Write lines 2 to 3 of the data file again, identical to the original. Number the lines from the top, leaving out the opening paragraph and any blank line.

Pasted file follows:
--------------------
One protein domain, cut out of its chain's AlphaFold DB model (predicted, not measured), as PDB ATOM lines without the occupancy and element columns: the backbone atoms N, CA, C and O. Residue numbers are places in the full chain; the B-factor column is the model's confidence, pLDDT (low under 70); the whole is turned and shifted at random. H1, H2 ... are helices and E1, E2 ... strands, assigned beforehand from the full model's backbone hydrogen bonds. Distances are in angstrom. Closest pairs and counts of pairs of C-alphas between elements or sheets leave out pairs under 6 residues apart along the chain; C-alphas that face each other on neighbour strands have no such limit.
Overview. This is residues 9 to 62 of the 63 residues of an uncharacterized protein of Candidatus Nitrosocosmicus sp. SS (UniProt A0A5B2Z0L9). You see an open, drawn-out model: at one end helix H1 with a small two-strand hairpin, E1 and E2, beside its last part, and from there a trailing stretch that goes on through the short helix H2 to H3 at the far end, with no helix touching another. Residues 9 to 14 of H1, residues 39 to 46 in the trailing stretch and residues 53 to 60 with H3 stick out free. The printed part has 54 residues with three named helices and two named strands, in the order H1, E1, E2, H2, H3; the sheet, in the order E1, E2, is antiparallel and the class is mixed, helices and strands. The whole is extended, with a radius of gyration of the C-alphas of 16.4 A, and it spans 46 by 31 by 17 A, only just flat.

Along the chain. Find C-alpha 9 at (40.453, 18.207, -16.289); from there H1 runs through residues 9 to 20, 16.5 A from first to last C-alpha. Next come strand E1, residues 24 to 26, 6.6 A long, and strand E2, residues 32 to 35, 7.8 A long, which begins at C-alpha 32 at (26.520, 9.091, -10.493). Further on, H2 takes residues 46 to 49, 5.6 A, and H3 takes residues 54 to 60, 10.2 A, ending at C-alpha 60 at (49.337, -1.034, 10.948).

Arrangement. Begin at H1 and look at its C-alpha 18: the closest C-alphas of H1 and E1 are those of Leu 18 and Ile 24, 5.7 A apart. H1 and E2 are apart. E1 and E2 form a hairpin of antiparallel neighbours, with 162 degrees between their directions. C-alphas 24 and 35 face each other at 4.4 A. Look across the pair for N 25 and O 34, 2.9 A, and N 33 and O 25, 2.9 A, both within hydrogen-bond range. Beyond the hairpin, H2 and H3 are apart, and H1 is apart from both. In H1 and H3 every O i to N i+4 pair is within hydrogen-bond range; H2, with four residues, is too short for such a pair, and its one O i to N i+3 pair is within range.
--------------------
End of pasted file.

Along the chain. Find C-alpha 9 at (40.453, 18.207, -16.289); from there H1 runs through residues 9 to 20, 16.5 A from first to last C-alpha. Next come strand E1, residues 24 to 26, 6.6 A long, and strand E2, residues 32 to 35, 7.8 A long, which begins at C-alpha 32 at (26.520, 9.091, -10.493). Further on, H2 takes residues 46 to 49, 5.6 A, and H3 takes residues 54 to 60, 10.2 A, ending at C-alpha 60 at (49.337, -1.034, 10.948).

Arrangement. Begin at H1 and look at its C-alpha 18: the closest C-alphas of H1 and E1 are those of Leu 18 and Ile 24, 5.7 A apart. H1 and E2 are apart. E1 and E2 form a hairpin of antiparallel neighbours, with 162 degrees between their directions. C-alphas 24 and 35 face each other at 4.4 A. Look across the pair for N 25 and O 34, 2.9 A, and N 33 and O 25, 2.9 A, both within hydrogen-bond range. Beyond the hairpin, H2 and H3 are apart, and H1 is apart from both. In H1 and H3 every O i to N i+4 pair is within hydrogen-bond range; H2, with four residues, is too short for such a pair, and its one O i to N i+3 pair is within range.